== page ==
Saturday, August 25, 2012

An argument against the feasibility of ontological nihilism

"Ontological nihilism" is defined as the position that nothing ultimately exists.  Now, I'm writing this post not to debunk something so obviously false as ontological nihilism.  Rather, it's my purpose to argue that in any possible world w1 at which something exists, it is impossible for there to ever be a state of affairs in w1 at which nothing exists.

1. Something x1 exists in w1. (Premise)

2. There is a time at which x1 fails to exist in w1. (Assumption)

3. Either some other entity x2 exists in w1 or else nothing continues to exist in w1. (Implied by 1 and 2)

4. If nothing continues to exist in w1, then there is a final moment of time in w1. (Premise)

5. At any final moment of time, whatever exists at that last moment will continue to exist in a changeless state. (Premise)

6. Hence, if time fails to exist in w1, then something will forever exist changelessly in w1. (From 4 and 5)

7. Therefore, the existence of x1 implies that "nothing exists" in w1 is necessarily false. (From 4 and 6)

In short, time is a measurement of change.  If all things fail to exist in w1, then that constitutes a change in w1.  However, if there is a final moment of time, then that final moment will forever be a changeless present.  If this changeless present does not exist, then it is meaningless to speak of any past time.  Since tensed facts are meaningful, it follows that a changeless present would have to exist.  Therefore, for any possible world at which something exists, it is impossible for nothing to exist in that world.


  1. Hello,

    I’ve written down a reductio of the infinite-past hypothesis, which avoids the subtilities of successive addition, infinite traversal, and so on. It seems to me a little bit too simple or naïve, but I can’t find out the flaw (if there is one). My common sense intuition is that it’s impossible to die after having lived an infinite life. Perhaps the definition [1] is question-begging, and the opponent would say that to die after an infinite life is exactly what one should expect (to be possible) in a past-infinite universe… But, it sounds too absurd to me.

    1.At least one entity (e.g. the matter of the universe) has existed through an infinite number of years until now (instant t) [hypothesis]

    2.To live through an actual infinite number of years is to live perpetually [Definition]

    3.To cease to exist is to die [Definition]

    4.God is able to annihilate anything right now (at t)

    5.So, if [1] is true, God can annihilate something that has existed through an actual infinite number of years

    6.So, something can live perpetually and die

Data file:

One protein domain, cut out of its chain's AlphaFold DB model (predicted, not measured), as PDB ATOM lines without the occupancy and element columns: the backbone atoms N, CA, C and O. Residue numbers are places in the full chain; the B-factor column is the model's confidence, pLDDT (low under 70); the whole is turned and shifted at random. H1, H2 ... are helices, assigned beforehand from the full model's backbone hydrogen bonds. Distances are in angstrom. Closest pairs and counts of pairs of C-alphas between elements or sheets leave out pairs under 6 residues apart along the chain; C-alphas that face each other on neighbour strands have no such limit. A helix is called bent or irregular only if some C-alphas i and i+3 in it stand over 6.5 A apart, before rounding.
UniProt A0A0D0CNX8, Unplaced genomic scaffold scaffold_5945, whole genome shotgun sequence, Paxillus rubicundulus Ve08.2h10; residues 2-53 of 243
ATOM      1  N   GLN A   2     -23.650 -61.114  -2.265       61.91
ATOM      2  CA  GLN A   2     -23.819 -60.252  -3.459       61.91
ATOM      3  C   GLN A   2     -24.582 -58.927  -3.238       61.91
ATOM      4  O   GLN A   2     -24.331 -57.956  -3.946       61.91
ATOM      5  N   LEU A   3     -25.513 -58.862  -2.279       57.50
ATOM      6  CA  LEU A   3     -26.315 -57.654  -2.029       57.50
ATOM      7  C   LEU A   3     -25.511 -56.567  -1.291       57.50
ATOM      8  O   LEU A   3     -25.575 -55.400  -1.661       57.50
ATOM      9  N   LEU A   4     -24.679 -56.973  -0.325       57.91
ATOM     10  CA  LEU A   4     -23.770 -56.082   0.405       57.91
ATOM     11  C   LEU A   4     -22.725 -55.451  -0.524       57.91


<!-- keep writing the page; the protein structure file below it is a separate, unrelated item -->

7.The proposition [6] is validly deduced, but absurd.

    8.Conclusion : [1] is false

    What do you think? Am I completely off the point ?

    Frédéric (from France, forgive my English!)

  2. Hi Frederic,

    Your English is spot-on, so no worries.

    One way the skeptic could avoid this conclusion is to postulate that no particular instance of matter and energy has endured throughout eternity past. Or, it could be the case that at some point in the infinite past, all particles of matter and energy ceased to exist, and then God created new particles. I'm not saying these are viable options, especially considering our contemporary knowledge of thermodynamics. Nonetheless, these options appear to be logically consistent.

    There are a number of other ways to address your argument that may in the end support it. For example, assuming the past is infinite, then there is a one-to-one correspondence between all potentialities and all moments of time. Given that the non-existence of all contingent entities C is a potentiality, it follows that there was a past time at which nothing contingent existed. Yet, there could never have been a past time at which nothing existed, for then nothing would exist at the present (out of nothing comes nothing). Therefore, some necessary entity (God) exists.

    More generally, I think we ought to avoid paradoxes unless there is some strong reason to uphold it. What I mean is that there are various paradoxes involved in the existence of an actually infinite number of things. Hilbert's Hotel is a good place to start. Given these paradoxes, and devoid of any compelling reason to think otherwise, we should therefore reject the possibility of an actually infinite number of things existing in any concrete realm. They may or may not exist as abstract objects, but that's beside the point.

    Thanks for your comment and interesting argument!